He was commended for outstanding academic work as well as for his exemplary conduct at the gymnasium. He showed great talent for language and literature, and early mastered Latin, Greek, French, English and later Spanish and Italian. Freud wrote that he was at the top of his class for seven years.(5)

    Freud from an early age had a passionate desire to achieve fame, to become a great man and to be, in his own words, a “hero.” Freud relied on his impressive literary skills to create his heroic self. The young boy who had lived in the world of books became a masterful stylist, capable of presenting his ideas in compelling prose. He lived most intensely when he was writing. Freud used his literary skills to shape his personal legend as well as the history of the psychoanalytic movement.(6)

    Frederick Crews summarizes the purpose of Freud’ s writings: The aim isn’t to solve a problem but to put Freud himself in the most favorable light, either as a seasoned inquirer, a recognized associate of a leading figure or a discoverer who will soon reveal an important truth. In his drive to become famous for something, Freud saw himself falling behind the most creative and rigorous thinkers in his field. His only recourse was to attach himself sycophantically to great reputations and then to undermine them, leaving himself positioned as our sole guide to a wiser course. (7)

    As early as 1885, before Freud had done any work of real significance, he was already concerned with obscuring the details of his life. He wrote to his future wife, Martha Bernays: “I have destroyed all my notes of the past 14 years, as well as letters, scientific excerpts and the manuscripts of my papers. … As for the biographers, let them worry; we have no desire to make it easy for them. Each one of them will be right in his opinion of ‘The Development of the Hero,’ and I am already looking forward to seeing them go astray.” Freud conducted several later purges of his papers and, toward the end of his life, attempted to destroy important letters written in the years of his self-analysis.(8)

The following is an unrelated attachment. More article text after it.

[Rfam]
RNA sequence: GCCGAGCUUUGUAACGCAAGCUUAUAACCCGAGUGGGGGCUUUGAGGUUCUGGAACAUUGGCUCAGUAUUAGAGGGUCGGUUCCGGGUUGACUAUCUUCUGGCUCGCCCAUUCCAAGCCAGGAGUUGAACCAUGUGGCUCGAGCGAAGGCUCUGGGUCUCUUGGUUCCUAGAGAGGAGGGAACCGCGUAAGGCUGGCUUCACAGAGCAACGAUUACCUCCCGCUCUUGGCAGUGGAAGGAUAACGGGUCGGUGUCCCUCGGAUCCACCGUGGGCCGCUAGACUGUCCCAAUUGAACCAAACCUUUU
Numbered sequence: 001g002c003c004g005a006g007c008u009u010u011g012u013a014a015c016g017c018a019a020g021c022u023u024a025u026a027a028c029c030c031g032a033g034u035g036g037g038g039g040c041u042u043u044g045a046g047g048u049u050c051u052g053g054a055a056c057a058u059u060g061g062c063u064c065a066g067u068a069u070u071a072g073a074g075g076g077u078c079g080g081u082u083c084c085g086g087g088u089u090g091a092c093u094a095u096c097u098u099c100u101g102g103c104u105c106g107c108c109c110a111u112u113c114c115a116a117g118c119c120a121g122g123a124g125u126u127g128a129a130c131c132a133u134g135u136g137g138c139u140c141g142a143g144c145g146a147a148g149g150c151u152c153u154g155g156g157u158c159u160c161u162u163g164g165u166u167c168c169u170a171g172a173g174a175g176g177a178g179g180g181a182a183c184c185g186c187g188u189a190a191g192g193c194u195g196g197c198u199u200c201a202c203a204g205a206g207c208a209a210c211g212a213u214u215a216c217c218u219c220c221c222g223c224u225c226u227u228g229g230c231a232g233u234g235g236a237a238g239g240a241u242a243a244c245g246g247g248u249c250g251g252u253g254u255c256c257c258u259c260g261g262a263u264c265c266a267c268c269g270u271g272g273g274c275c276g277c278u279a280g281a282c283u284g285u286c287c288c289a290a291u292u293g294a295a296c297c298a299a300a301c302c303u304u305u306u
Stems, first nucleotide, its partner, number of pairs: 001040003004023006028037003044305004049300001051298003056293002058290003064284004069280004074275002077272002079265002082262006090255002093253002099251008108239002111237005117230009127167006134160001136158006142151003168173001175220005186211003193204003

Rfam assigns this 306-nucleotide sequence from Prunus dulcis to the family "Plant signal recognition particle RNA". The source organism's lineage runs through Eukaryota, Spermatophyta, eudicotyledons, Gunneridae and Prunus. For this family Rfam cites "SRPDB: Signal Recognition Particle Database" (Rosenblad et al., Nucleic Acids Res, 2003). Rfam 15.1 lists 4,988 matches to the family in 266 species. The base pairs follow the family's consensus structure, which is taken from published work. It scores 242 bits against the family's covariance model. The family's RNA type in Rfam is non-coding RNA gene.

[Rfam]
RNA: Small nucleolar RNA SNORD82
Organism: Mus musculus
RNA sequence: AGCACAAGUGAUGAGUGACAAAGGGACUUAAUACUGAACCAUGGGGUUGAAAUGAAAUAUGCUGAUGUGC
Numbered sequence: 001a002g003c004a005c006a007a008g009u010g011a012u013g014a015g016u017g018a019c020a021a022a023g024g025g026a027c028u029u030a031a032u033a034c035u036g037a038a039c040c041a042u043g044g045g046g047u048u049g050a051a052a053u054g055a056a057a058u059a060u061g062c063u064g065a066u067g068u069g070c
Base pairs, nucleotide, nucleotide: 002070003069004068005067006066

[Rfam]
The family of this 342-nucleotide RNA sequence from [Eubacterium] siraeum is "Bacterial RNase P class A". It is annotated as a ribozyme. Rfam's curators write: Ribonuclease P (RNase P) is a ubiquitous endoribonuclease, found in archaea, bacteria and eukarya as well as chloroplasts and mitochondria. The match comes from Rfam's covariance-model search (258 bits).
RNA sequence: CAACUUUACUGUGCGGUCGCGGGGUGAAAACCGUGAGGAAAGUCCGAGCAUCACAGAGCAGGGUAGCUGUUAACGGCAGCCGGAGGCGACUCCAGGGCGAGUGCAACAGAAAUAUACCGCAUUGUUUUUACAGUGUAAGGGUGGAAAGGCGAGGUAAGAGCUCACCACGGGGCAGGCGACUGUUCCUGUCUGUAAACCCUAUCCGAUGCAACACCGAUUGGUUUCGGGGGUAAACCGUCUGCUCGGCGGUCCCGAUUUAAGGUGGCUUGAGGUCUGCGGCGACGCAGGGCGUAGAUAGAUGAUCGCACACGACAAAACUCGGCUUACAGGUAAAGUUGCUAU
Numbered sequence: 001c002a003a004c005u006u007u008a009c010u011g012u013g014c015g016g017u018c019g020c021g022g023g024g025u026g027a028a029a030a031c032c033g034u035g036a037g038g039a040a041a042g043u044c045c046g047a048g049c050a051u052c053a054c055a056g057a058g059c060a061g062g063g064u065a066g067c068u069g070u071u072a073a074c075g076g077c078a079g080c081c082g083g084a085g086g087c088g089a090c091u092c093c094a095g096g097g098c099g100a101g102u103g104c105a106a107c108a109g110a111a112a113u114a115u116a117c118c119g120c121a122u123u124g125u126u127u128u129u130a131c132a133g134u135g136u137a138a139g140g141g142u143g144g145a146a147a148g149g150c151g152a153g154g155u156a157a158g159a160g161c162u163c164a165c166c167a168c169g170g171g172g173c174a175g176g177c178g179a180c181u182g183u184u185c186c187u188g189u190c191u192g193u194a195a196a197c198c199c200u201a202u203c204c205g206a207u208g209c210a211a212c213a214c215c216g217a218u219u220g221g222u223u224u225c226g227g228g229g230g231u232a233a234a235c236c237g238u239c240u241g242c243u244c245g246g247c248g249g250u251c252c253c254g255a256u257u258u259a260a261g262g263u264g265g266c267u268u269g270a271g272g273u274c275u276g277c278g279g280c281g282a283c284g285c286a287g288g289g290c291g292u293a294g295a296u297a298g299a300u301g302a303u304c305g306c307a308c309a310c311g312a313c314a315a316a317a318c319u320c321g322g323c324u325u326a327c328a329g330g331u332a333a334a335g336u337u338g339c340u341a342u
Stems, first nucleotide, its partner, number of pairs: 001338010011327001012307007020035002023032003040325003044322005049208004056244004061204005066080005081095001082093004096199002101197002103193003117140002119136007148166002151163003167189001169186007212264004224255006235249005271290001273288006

SELF-SERVING QUACK

    Freud moved into quarters at the Vienna General Hospital in 1882 and spent the next three years acquiring medical experience. His training at the general hospital was the equivalent of what would today be called a medical internship and residency. He acquired familiarity with different conditions and treatment methods in surgery, internal medicine, dermatology, ophthalmology, psychiatry and nervous disorders.(9) Freud opened his medical practice as a neurologist treating disturbed human beings on Easter Sunday in 1886. His new medical practice grew very slowly.(10)

    Freud’s preoccupation with the financial status of his patients was incessant during his first years of doctoring. This led him to accept patients patients he should have referred to other doctors.(11) For example, Hugo Thimig, a well-known local actor, contacted Freud in May 1886 complaining of dysfunction and pain in his wrist. Instead of referring Thimig to a qualified orthopedic surgeon, Freud applied his scalpel to Thimig’s wrist despite his lack of surgical skill. Predictably, the operation was unsuccessful. Freud had overridden normal medical precautions and placed Thimig’s health in needless jeopardy.(12)

    Like other physicians of his time, Freud relied on pain-deadening drugs to treat both ordinary anxiety and a number of other conditions. What distinguished Freud from most of his fellow doctors was the use of cocaine as his panacea of choice. Neither the disastrous use of cocaine to attempt to help his friend Ernst Fleischl von Marxow, nor the warnings appearing in the medical press deterred Freud from continuing to medicate his patients with cocaine.(13)

    Continued . . .

    ENDNOTES:

    1 www.adherents.com. Key words: “100 Scientists.”
    2 Thornton, E. M., The Freudian Fallacy: An Alternative View of Freudian Theory, Garden City, NY: The Dial Press, 1984, p. ix.
    3 Noland, Richard W., Sigmund Freud Revisited, New York: Twayne Publishers, 1999, pp. 1-2.
    4 Ibid., pp. 2-4.
    5 Breger, Louis, Freud: Darkness in the Midst of Vision, New York: John Wiley & Sons, Inc., 2000, p. 30.
    6 Ibid., pp. 2-3.
    7 Crews, Frederick, Freud: The Making of an Illusion, New York: Metropolitan Books, 2017, p. 235.
    8 Breger, Louis, Freud: Darkness in the Midst of Vision, New York: John Wiley & Sons, Inc., 2000, p. 1.
    9 Ibid., pp. 62-64.
    10 Ibid., p. 86.
    11 Crews, Frederick, Freud: The Making of an Illusion, New York: Metropolitan Books, 2017, pp. 242, 248-249.
    12 Ibid., pp. 248-249.
    13 Ibid., p. 249.

    JOHN WEAR was born in 1953 in Houston. He graduated with a degree in accounting from Southern Methodist University in 1974 and passed the CPA exam later that year. He graduated from the University of Texas Law School in 1977 and passed the Texas bar in 1978. Wear, who is currently retired, worked most of his career as a CPA. His most recent employment was from 1994 to 2008 with Lacerte Software, a tax division of Intuit.